I felt so lucky to get to work with like Teagan Wall and some of the really top-of-the-line science consultants to help us get that right and bring some authenticity to the show. The moment that comes to mind when you asked that question was just the moment in the Christmas scene in episode two when Calvin and Elizabeth are so excited about their work that for them celebrating Christmas is to continue working. And you just see it’s just this little small moment where just the contraption that beeps and it lets them know a reaction happened that they were looking for. And it’s just like the giant victory that happens from that one little beep, in a way, was actually just so fun to portray.

The second episode ends quite shockingly. Without getting too much into spoilers for those who haven’t seen it yet, what is it like to work and build up a storyline only to know in the back of your mind that it’s going to come crashing down very suddenly?

SAS: As we were getting closer and closer to having to film that moment, I just remember Brie and I like needing to hug each other [laughs], like, sometimes during the day. And yeah, it was hard because I think we were all very much embedded in the story as we were making it, and it felt like we were kind of all falling in love as they were falling in love. We’re weirdo artist people, so we’re sensitive, and even though we know it’s make-believe, we take it seriously.

CM: It’s still really sad.

SAS: Yeah. It’s really sad and really hard.

At the Academy of Art, we have our Schools of Entertainment, which covers film, TV, and writing. Is there maybe a piece of advice or something that you would tell students to keep in mind as they work on their first film projects?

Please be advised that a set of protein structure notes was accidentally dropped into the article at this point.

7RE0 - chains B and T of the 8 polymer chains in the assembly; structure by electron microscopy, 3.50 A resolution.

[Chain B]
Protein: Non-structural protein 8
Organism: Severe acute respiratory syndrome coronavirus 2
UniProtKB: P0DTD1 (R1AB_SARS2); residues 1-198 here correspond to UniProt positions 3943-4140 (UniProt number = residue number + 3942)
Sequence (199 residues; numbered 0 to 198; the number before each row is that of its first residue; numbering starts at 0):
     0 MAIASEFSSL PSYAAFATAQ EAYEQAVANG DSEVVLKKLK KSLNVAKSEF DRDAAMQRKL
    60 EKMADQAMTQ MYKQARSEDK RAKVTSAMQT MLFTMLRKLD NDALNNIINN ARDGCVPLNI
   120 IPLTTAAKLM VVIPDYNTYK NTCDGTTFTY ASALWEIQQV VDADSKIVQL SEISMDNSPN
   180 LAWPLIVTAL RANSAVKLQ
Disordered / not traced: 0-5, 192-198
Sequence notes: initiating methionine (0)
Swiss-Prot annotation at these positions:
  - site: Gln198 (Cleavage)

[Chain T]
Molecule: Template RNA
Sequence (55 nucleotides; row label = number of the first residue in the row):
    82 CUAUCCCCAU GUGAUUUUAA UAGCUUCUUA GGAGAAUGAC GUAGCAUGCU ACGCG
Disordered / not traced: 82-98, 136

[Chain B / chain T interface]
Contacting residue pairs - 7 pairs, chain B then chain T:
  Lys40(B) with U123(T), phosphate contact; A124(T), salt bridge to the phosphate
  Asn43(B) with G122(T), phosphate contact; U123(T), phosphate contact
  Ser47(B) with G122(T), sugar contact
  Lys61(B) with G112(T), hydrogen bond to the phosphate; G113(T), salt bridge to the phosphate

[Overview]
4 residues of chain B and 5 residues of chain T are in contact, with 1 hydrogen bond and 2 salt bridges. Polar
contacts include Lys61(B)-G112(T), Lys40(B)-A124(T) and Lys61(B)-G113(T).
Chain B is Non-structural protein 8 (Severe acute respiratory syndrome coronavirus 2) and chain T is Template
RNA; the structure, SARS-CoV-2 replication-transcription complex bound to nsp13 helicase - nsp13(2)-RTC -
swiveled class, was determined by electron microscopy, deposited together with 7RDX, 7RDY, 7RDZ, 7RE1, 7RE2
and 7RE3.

SAS: If I could go back and tell myself something, I would say don’t be in too much of a rush to get to the next level. Be where you are now because you have a gift in those early days of not knowing what you don’t know yet; there’s a wonderful fearlessness and even naivete that actually works to your benefit. And I think look around you and bond with your peers who are in the same place again, rather than necessarily asking the question of how can I get to the next level or break in here, break there, join arms with your peers, make something together and really relish that moment. ’Cause that’s gonna end up being the creative engine that powers you for the rest of your career.

CM: Because rising tides raise all ships.

SAS: It’s very true.

“Lessons in Chemistry” is available to stream on Apple TV+. New episodes will be added every Friday through November 24. This Q&A has been edited for length and clarity.